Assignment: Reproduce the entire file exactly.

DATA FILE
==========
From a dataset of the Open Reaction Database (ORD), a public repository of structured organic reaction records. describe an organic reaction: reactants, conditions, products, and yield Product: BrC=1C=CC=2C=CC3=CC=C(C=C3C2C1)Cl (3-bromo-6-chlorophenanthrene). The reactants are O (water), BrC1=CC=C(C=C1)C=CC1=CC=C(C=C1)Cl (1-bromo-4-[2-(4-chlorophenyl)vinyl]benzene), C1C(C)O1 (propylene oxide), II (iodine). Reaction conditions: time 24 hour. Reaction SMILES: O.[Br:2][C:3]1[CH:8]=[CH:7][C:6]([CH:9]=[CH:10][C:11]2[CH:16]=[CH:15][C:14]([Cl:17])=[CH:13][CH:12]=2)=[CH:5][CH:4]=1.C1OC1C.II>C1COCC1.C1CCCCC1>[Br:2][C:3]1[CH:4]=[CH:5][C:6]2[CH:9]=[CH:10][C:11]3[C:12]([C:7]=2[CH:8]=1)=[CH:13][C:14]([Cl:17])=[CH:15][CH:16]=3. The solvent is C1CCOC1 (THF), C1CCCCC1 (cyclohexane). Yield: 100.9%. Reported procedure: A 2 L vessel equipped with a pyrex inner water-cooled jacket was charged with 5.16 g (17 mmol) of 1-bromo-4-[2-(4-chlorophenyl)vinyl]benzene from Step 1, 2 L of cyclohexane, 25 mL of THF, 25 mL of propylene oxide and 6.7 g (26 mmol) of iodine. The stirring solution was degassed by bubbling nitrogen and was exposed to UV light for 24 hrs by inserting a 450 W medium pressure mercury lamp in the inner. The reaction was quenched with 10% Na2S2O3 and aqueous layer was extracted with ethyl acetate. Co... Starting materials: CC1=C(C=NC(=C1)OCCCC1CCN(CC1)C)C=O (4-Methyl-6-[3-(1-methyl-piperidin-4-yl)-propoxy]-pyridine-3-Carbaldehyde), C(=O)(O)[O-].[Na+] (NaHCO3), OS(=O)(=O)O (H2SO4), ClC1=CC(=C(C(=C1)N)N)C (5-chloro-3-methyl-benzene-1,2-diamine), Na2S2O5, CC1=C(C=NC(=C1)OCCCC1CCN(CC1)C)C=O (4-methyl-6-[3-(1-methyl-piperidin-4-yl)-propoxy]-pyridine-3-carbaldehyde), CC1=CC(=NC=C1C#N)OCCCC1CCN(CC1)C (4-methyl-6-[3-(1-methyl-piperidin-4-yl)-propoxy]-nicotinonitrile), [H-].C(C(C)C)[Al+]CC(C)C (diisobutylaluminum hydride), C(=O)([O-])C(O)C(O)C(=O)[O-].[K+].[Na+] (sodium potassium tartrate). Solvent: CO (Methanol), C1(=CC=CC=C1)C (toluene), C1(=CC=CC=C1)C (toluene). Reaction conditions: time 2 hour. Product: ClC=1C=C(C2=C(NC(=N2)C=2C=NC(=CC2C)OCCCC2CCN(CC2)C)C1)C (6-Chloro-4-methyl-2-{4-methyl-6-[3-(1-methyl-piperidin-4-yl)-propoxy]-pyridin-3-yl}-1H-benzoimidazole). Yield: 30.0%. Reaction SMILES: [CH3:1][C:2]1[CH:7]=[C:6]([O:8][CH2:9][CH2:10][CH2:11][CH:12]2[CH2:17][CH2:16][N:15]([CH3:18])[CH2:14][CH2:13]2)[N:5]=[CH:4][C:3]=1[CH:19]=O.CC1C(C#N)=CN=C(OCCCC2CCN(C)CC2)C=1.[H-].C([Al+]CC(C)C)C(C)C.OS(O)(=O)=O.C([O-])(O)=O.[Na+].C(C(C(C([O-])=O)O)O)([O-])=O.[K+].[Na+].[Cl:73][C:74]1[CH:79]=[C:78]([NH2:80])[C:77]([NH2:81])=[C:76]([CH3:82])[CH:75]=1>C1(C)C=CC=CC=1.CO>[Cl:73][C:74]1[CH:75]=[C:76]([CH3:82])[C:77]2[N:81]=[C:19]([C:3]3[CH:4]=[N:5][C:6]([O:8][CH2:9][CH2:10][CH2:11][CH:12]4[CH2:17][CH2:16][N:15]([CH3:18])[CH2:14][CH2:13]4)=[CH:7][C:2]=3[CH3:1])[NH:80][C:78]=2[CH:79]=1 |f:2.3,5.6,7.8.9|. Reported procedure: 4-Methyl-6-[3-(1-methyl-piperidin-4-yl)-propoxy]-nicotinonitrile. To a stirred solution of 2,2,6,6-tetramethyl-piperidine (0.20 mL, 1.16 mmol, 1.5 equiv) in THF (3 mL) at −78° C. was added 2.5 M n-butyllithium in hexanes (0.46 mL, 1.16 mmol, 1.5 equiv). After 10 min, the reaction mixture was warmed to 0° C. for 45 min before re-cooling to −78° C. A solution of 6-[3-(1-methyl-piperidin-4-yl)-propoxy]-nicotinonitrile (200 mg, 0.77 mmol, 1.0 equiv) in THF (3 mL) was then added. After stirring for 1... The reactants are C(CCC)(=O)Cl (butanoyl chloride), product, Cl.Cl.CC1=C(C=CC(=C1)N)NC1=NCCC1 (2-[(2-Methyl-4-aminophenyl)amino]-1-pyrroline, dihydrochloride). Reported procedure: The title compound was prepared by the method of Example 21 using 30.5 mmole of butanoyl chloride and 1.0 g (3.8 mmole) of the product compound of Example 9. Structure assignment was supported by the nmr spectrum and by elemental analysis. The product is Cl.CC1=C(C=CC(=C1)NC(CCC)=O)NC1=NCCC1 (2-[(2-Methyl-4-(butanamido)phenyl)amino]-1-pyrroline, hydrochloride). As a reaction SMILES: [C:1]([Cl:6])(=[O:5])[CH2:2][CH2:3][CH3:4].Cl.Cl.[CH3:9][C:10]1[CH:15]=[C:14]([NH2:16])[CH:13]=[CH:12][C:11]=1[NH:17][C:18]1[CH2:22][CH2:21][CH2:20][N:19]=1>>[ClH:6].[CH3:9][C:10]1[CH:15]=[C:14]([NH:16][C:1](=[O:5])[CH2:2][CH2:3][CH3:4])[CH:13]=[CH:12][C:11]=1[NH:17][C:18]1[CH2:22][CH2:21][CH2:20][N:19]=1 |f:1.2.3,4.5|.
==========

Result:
From a dataset of the Open Reaction Database (ORD), a public repository of structured organic reaction records. describe an organic reaction: reactants, conditions, products, and yield Product: BrC=1C=CC=2C=CC3=CC=C(C=C3C2C1)Cl (3-bromo-6-chlorophenanthrene). The reactants are O (water), BrC1=CC=C(C=C1)C=CC1=CC=C(C=C1)Cl (1-bromo-4-[2-(4-chlorophenyl)vinyl]benzene), C1C(C)O1 (propylene oxide), II (iodine). Reaction conditions: time 24 hour. Reaction SMILES: O.[Br:2][C:3]1[CH:8]=[CH:7][C:6]([CH:9]=[CH:10][C:11]2[CH:16]=[CH:15][C:14]([Cl:17])=[CH:13][CH:12]=2)=[CH:5][CH:4]=1.C1OC1C.II>C1COCC1.C1CCCCC1>[Br:2][C:3]1[CH:4]=[CH:5][C:6]2[CH:9]=[CH:10][C:11]3[C:12]([C:7]=2[CH:8]=1)=[CH:13][C:14]([Cl:17])=[CH:15][CH:16]=3. The solvent is C1CCOC1 (THF), C1CCCCC1 (cyclohexane). Yield: 100.9%. Reported procedure: A 2 L vessel equipped with a pyrex inner water-cooled jacket was charged with 5.16 g (17 mmol) of 1-bromo-4-[2-(4-chlorophenyl)vinyl]benzene from Step 1, 2 L of cyclohexane, 25 mL of THF, 25 mL of propylene oxide and 6.7 g (26 mmol) of iodine. The stirring solution was degassed by bubbling nitrogen and was exposed to UV light for 24 hrs by inserting a 450 W medium pressure mercury lamp in the inner. The reaction was quenched with 10% Na2S2O3 and aqueous layer was extracted with ethyl acetate. Co... Starting materials: CC1=C(C=NC(=C1)OCCCC1CCN(CC1)C)C=O (4-Methyl-6-[3-(1-methyl-piperidin-4-yl)-propoxy]-pyridine-3-Carbaldehyde), C(=O)(O)[O-].[Na+] (NaHCO3), OS(=O)(=O)O (H2SO4), ClC1=CC(=C(C(=C1)N)N)C (5-chloro-3-methyl-benzene-1,2-diamine), Na2S2O5, CC1=C(C=NC(=C1)OCCCC1CCN(CC1)C)C=O (4-methyl-6-[3-(1-methyl-piperidin-4-yl)-propoxy]-pyridine-3-carbaldehyde), CC1=CC(=NC=C1C#N)OCCCC1CCN(CC1)C (4-methyl-6-[3-(1-methyl-piperidin-4-yl)-propoxy]-nicotinonitrile), [H-].C(C(C)C)[Al+]CC(C)C (diisobutylaluminum hydride), C(=O)([O-])C(O)C(O)C(=O)[O-].[K+].[Na+] (sodium potassium tartrate). Solvent: CO (Methanol), C1(=CC=CC=C1)C (toluene), C1(=CC=CC=C1)C (toluene). Reaction conditions: time 2 hour. Product: ClC=1C=C(C2=C(NC(=N2)C=2C=NC(=CC2C)OCCCC2CCN(CC2)C)C1)C (6-Chloro-4-methyl-2-{4-methyl-6-[3-(1-methyl-piperidin-4-yl)-propoxy]-pyridin-3-yl}-1H-benzoimidazole). Yield: 30.0%. Reaction SMILES: [CH3:1][C:2]1[CH:7]=[C:6]([O:8][CH2:9][CH2:10][CH2:11][CH:12]2[CH2:17][CH2:16][N:15]([CH3:18])[CH2:14][CH2:13]2)[N:5]=[CH:4][C:3]=1[CH:19]=O.CC1C(C#N)=CN=C(OCCCC2CCN(C)CC2)C=1.[H-].C([Al+]CC(C)C)C(C)C.OS(O)(=O)=O.C([O-])(O)=O.[Na+].C(C(C(C([O-])=O)O)O)([O-])=O.[K+].[Na+].[Cl:73][C:74]1[CH:79]=[C:78]([NH2:80])[C:77]([NH2:81])=[C:76]([CH3:82])[CH:75]=1>C1(C)C=CC=CC=1.CO>[Cl:73][C:74]1[CH:75]=[C:76]([CH3:82])[C:77]2[N:81]=[C:19]([C:3]3[CH:4]=[N:5][C:6]([O:8][CH2:9][CH2:10][CH2:11][CH:12]4[CH2:17][CH2:16][N:15]([CH3:18])[CH2:14][CH2:13]4)=[CH:7][C:2]=3[CH3:1])[NH:80][C:78]=2[CH:79]=1 |f:2.3,5.6,7.8.9|. Reported procedure: 4-Methyl-6-[3-(1-methyl-piperidin-4-yl)-propoxy]-nicotinonitrile. To a stirred solution of 2,2,6,6-tetramethyl-piperidine (0.20 mL, 1.16 mmol, 1.5 equiv) in THF (3 mL) at −78° C. was added 2.5 M n-butyllithium in hexanes (0.46 mL, 1.16 mmol, 1.5 equiv). After 10 min, the reaction mixture was warmed to 0° C. for 45 min before re-cooling to −78° C. A solution of 6-[3-(1-methyl-piperidin-4-yl)-propoxy]-nicotinonitrile (200 mg, 0.77 mmol, 1.0 equiv) in THF (3 mL) was then added. After stirring for 1... The reactants are C(CCC)(=O)Cl (butanoyl chloride), product, Cl.Cl.CC1=C(C=CC(=C1)N)NC1=NCCC1 (2-[(2-Methyl-4-aminophenyl)amino]-1-pyrroline, dihydrochloride). Reported procedure: The title compound was prepared by the method of Example 21 using 30.5 mmole of butanoyl chloride and 1.0 g (3.8 mmole) of the product compound of Example 9. Structure assignment was supported by the nmr spectrum and by elemental analysis. The product is Cl.CC1=C(C=CC(=C1)NC(CCC)=O)NC1=NCCC1 (2-[(2-Methyl-4-(butanamido)phenyl)amino]-1-pyrroline, hydrochloride). As a reaction SMILES: [C:1]([Cl:6])(=[O:5])[CH2:2][CH2:3][CH3:4].Cl.Cl.[CH3:9][C:10]1[CH:15]=[C:14]([NH2:16])[CH:13]=[CH:12][C:11]=1[NH:17][C:18]1[CH2:22][CH2:21][CH2:20][N:19]=1>>[ClH:6].[CH3:9][C:10]1[CH:15]=[C:14]([NH:16][C:1](=[O:5])[CH2:2][CH2:3][CH3:4])[CH:13]=[CH:12][C:11]=1[NH:17][C:18]1[CH2:22][CH2:21][CH2:20][N:19]=1 |f:1.2.3,4.5|.